The antiques hobby is full of cycles; trends that come and go and come back again. The current big buzzword is “repurposing” – altering an object to use it for something else. So an old suitcase becomes a medicine cabinet, a steamer trunk becomes a coffee table. Along with lamps, coffee tables are probably the most popular final products for repurposing; all you need is some tempered glass, or a drill and a light socket, and away you go. Many antique dealers are getting into this in a big way; some stores even have open workshop areas dedicated to repurposing. It’s a great concept; finally you can find a use for those boxes of vintage Mason jars or typewriters that don’t work and, yes, steamer trunks which until recently had been considered nice to look at but often not worth the space they take up.
It’s so big we even have a new name for it – upcycling. Instead of breaking something down so the material can be reused, we alter it, keep its original look but give it a new, presumably better, functionality.
Repurposing is a decorating fad popular with young urbanites so TV talk show hosts gush on about it but of course it’s not new, people have been repurposing almost as long as they’ve been making things.
Wartime brought its own special kind of repurposing; trench art. During World War One many bored soldiers made all kinds of things out of spent shells and whatever else was lying around. The term is still applied to later war-related examples though, thankfully, the trenches are no longer. The last major repurposing craze took place just after World War Two when it was more of a necessity than a fashion statement. People needed to make do so the “cash from trash” craze was born. Unfortunately it resulted in a lot of treasures being made into trash. There plenty of stories of holes being drilled in priceless vases to make lamps, or beautiful pieces of furniture being cut up to make workbenches.
When prosperity returned in the 1950s, antiques became desirable again. Collectors prized the worn look and patina so, unless the object had a hideous coat of paint applied years after it was made, it was better not to touch it at all.
The current repurposing fad is much like the cash from trash days but it fits in to an even bigger cycle. Our society’s fascination with antiques began around 1830 when the Industrial Revolution really took hold in Britain and Europe. As more and more of our household objects were being made in factories with the aid of machines there grew a desire to collect and preserve the best examples of anything that was hand-made, especially furniture. Now, as our factories are slowly disappearing we are collecting and preserving things related to industry. The industrial look is a big part of the repurposing trend; old gears, steel office furniture, massive lighting fixtures, anything relating to factories is being made into funky household art. Even the factories themselves are part of it. Many are being converted into living spaces, upscale condos and apartments, but the developers take great pains to preserve the old factory look and feel. The space at our own former Tudhope factory with its exposed brick and plumbing is a perfect example.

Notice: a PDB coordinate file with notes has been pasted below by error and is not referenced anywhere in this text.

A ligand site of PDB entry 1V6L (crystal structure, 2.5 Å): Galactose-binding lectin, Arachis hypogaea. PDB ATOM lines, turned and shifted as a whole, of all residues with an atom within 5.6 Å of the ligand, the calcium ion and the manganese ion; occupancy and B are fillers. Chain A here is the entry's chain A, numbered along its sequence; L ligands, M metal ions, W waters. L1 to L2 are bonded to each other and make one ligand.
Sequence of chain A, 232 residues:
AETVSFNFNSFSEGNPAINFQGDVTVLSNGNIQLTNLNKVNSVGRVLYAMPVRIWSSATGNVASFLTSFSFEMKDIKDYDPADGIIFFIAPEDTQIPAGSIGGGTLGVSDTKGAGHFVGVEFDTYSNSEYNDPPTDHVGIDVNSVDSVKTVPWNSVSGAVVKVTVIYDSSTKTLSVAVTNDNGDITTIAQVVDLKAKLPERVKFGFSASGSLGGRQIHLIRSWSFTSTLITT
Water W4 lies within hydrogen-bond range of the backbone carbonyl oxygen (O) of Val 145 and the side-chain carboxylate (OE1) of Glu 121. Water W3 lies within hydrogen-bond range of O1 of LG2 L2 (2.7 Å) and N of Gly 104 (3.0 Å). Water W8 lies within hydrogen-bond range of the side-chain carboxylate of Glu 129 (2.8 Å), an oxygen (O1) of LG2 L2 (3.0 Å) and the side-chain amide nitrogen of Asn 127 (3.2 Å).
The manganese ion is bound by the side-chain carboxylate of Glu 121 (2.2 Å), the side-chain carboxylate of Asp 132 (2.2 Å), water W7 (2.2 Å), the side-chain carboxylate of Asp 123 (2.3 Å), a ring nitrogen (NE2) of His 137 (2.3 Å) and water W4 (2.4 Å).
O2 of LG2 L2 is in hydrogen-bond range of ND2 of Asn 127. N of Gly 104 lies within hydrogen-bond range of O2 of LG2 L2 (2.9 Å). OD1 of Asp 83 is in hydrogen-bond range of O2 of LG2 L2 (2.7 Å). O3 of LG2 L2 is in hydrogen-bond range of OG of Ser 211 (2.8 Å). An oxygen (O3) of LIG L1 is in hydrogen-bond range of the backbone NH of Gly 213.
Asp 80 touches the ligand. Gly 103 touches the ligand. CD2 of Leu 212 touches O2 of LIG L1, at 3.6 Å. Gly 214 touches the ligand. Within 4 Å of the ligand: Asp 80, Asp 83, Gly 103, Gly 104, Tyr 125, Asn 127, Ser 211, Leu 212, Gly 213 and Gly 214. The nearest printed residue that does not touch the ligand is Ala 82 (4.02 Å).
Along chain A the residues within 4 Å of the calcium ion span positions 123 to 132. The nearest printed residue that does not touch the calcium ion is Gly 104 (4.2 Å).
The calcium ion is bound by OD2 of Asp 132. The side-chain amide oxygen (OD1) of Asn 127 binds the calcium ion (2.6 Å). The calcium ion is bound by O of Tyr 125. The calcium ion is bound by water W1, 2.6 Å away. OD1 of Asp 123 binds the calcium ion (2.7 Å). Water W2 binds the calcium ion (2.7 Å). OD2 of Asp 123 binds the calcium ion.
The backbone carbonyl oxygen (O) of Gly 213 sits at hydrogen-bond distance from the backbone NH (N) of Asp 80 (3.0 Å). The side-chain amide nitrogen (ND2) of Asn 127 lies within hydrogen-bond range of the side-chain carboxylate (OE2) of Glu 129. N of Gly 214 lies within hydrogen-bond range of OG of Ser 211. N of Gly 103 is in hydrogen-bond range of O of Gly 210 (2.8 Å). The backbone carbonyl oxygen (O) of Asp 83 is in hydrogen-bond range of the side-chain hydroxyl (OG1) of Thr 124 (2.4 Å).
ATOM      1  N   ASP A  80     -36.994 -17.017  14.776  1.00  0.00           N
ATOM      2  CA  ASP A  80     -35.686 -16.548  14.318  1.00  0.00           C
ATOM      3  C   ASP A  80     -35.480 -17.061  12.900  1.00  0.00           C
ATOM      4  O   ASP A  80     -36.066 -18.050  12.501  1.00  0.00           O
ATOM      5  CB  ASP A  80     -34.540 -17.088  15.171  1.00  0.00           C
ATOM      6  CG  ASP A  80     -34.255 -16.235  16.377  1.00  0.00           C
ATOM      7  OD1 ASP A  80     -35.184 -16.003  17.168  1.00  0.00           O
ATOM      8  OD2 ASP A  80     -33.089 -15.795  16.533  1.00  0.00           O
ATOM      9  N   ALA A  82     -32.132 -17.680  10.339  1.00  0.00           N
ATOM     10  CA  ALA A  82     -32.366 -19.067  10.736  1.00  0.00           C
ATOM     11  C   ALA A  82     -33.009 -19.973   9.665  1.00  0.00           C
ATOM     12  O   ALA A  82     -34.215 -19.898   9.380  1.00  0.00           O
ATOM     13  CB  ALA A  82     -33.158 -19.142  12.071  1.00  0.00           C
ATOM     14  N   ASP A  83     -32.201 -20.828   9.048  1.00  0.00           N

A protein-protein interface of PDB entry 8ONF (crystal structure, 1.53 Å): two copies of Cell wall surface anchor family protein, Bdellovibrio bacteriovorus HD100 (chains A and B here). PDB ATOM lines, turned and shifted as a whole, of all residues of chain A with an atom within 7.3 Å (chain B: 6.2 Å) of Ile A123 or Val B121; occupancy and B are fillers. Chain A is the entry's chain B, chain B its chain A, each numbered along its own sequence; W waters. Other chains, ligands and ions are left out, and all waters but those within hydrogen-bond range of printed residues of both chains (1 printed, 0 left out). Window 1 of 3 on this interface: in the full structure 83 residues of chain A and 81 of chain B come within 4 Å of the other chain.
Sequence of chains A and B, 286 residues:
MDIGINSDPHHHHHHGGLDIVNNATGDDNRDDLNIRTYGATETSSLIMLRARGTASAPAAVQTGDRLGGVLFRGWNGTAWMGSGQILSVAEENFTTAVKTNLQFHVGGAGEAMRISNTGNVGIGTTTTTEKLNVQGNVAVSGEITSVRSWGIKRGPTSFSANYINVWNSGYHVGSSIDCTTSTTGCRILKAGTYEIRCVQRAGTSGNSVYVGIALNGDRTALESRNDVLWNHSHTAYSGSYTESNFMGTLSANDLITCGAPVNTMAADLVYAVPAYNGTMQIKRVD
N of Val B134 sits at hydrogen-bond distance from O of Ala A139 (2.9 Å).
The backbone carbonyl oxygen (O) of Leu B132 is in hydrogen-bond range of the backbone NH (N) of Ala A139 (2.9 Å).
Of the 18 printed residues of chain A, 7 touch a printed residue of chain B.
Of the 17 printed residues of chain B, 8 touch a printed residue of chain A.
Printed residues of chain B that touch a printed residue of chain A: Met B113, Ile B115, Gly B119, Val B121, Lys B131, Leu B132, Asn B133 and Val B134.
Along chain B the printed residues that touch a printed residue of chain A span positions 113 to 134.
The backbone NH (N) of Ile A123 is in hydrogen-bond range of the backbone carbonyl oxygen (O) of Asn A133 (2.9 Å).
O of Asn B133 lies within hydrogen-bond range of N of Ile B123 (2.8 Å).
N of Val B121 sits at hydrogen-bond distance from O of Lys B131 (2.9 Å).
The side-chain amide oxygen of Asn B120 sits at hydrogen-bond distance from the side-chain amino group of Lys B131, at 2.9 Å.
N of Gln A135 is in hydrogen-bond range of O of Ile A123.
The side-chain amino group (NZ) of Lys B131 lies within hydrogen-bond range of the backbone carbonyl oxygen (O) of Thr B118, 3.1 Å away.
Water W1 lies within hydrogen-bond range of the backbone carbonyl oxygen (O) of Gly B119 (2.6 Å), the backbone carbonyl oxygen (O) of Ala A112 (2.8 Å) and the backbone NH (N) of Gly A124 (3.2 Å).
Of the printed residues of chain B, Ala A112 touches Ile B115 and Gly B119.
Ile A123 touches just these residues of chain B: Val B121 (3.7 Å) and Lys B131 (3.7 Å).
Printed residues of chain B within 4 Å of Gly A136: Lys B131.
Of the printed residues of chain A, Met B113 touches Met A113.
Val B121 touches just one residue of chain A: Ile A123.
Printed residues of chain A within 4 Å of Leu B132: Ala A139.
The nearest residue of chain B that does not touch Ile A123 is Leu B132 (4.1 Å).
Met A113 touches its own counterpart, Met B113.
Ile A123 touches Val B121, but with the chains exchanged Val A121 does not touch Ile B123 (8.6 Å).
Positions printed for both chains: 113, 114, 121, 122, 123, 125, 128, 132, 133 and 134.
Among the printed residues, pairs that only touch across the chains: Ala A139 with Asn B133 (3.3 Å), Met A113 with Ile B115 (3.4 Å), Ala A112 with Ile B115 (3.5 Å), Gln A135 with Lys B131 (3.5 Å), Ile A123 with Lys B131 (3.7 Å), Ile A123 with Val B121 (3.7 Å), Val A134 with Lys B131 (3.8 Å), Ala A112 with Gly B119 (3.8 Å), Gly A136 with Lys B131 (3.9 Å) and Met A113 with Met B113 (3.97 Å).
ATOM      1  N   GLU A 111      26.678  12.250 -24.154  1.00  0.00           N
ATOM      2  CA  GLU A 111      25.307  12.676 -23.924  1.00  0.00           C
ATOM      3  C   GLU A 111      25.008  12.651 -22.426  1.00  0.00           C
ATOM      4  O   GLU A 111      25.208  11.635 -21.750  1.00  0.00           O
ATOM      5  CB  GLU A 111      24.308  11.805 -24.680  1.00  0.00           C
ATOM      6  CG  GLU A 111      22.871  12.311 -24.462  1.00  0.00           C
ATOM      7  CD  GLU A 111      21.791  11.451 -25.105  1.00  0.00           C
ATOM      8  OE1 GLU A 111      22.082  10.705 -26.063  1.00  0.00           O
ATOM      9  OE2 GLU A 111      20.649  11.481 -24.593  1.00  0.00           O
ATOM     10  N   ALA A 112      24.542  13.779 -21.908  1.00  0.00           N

It’s not just our industrial heritage we see slipping away, the family farm is also becoming, well, more like a factory. The old barns are gradually falling down. There’s not much we can do with them but we can repurpose the boards, hardware and especially the huge beams. Grain scale coffee tables have been popular for a long time, horse collars get fitted with mirrors, horseshoes can be made into almost anything and old barn lights are ultra cool.
Repurposing is a handicraft so it is also part of the artisan trend. Ideally each repurposed object is unique and artistically inspired, even if it’s designed to look industrial. That is what many young collectors are looking for these days; something that expresses their individuality, not their grandmother’s dinnerware.
There are a lot of imaginative examples of repurposing, an old parabolic electric space heater can be easily turned into a neat desk lamp, and we’ve had customers buy old hand barbering clippers to use as coat hooks. The web site Pinterest (www.pinterest.com) has thousands of ideas to share, just search “upcycling” on their site.
At its best, repurposing allows us to make something that was about to be thrown away into something useful. The aforementioned Mason jars are an interesting example.
A hundred years ago every homemaker used them to preserve fruit in the fall because you couldn’t get it in the winter. Today some hard to find colours and brands can sell for hundreds of dollars to collectors but there’s a lot of ordinary ones around. They were built to last, everybody kept them for years and years to reuse but few people preserve anymore so you can pick them up at yard sales for almost nothing. They have no purpose anymore but they are old and attractive; we just can’t bring ourselves to throw them away.
Some people make lamp bases out of them, or use them in the kitchen to hold stuff but lately they are being used to make funky, hanging light fixtures. All you have to do is dip the top half of the jar in some paint to give it colour and shield the bulb, then get a modern metal canning jar top, drill some holes in it, attach a socket and some wire and you’ve got yourself a conversation piece. Make several in different colours and hang them at different heights and you’ve got a work of art unlike anything you can buy at IKEA.
Not all repurposed objects are that useful or inspired. Like any trend, the very popularity of repurposing has given us a lot of over-the-top junk. Do you really want a chair made of old wooden water skis? How many different kinds of table lamps do you actually need? But in a world where we have too much useless stuff and not enough landfill, upcycling may be an ugly word but it is a good idea.